The media keeps hyping China up as the next superpower.
Of course it all depends on what your definition of superpower is.
If you look at China in terms of its economic strength, then it is, with its hundreds of trillions of US treasury bills. But if you're looking towards it as a country that will lead the world in politics, economics, society and military, then the Middle Kingdom falls short -- way short.
China is the world's factory. It manufactures practically everything from clothing and toys to computers and cars.
Its millions of people are employed in hundreds of thousands of factories, producing these goods, day after day.
These people are not asked for their input in the production process, or if they have suggestions on how to improve on the product. They are just told to make them as fast as they can so they can be paid per piece.
Management in China is very much top-down. Bosses bark orders down to their underlings who execute them. In many state-run companies, completing tasks at a high standard is not put into consideration -- staff only care about finishing their assignment rather than doing it well.
And bosses feel entitled to bark orders because of their titles and also because their salaries are so many more times than those of their staff. And by the same token, these underlings don't make enough every month to care too much; they just want to get the job done so that they can get their measly salary to survive.
There isn't much chance of those at the bottom to rise higher in salary or position, so these underlings are resigned to their fate and have little motivation for self-improvement, or acquire more knowledge or skills to get a better job.
At the management level, executives are battling each other for supremacy in office politics. They keep information to themselves, which results in little cooperation and creative thinking. Most of the time companies are stagnant or don't demonstrate much progress unless the big boss orders something to be done.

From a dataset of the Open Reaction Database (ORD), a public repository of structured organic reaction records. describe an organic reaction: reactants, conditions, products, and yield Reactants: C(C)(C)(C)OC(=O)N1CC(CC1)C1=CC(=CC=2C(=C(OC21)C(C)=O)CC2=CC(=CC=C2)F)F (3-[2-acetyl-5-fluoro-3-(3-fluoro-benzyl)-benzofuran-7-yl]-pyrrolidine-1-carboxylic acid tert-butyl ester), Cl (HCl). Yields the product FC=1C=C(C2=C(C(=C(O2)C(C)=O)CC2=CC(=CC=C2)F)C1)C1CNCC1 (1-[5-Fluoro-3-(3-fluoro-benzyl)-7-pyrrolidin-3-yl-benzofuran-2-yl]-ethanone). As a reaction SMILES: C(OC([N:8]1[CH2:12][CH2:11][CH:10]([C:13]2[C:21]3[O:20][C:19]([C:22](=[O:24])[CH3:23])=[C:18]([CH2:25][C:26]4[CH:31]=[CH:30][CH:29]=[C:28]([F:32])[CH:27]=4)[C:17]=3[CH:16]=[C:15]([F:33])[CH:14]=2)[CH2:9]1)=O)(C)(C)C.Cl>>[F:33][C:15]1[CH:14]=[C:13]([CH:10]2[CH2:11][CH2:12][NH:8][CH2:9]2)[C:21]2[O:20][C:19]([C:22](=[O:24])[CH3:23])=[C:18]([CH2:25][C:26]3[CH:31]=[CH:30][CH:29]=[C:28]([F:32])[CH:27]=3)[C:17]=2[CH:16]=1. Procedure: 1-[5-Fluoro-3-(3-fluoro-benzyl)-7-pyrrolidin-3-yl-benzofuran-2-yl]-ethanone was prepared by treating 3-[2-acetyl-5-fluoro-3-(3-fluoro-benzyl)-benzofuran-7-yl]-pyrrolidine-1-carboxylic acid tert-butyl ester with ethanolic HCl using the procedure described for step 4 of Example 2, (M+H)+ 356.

And every boss has a boss above them. No one ever knows who the big cheese really is.
In the 17th National Party Congress this October, President Hu Jintao said he wants China to move ahead -- through innovation.
Hu is thinking in the right direction, but getting 1.3 billion people on the same page will be a challenge to say the least.
Currently there are more and more young people graduating from university. This is great, but there aren't enough jobs for educated people.
Companies need to innovate, think outside the box. But when most of them are run with top-down management, success completely depends on the boss rather than the minds of many.
Also, the education system is such that students are spoon-fed information so the only way to get through with flying colours is to memorize rather than question. Pupils are not encouraged to think critically, to wonder or have different ideas.
Even the lucky some who have studied abroad don't seem to have picked up much Western thinking, like freedom of speech, free press or healthy criticism. They just learn what they were sent there for and come back. Even their English is hardly better than someone who has never left the country.
These observations bring on a conclusion that China is far from reaching the possibility of becoming a superpower anytime soon. If and when the country opens up more and encourages its people to think beyond the box will China develop and follow the path of Japan, Taiwan and Korea.
For now it will grab as much money as it can, supplying goods for the rest of the world.
Perhaps China thinks money will help it sort out its problems. But it will soon learn that money doesn't buy happiness.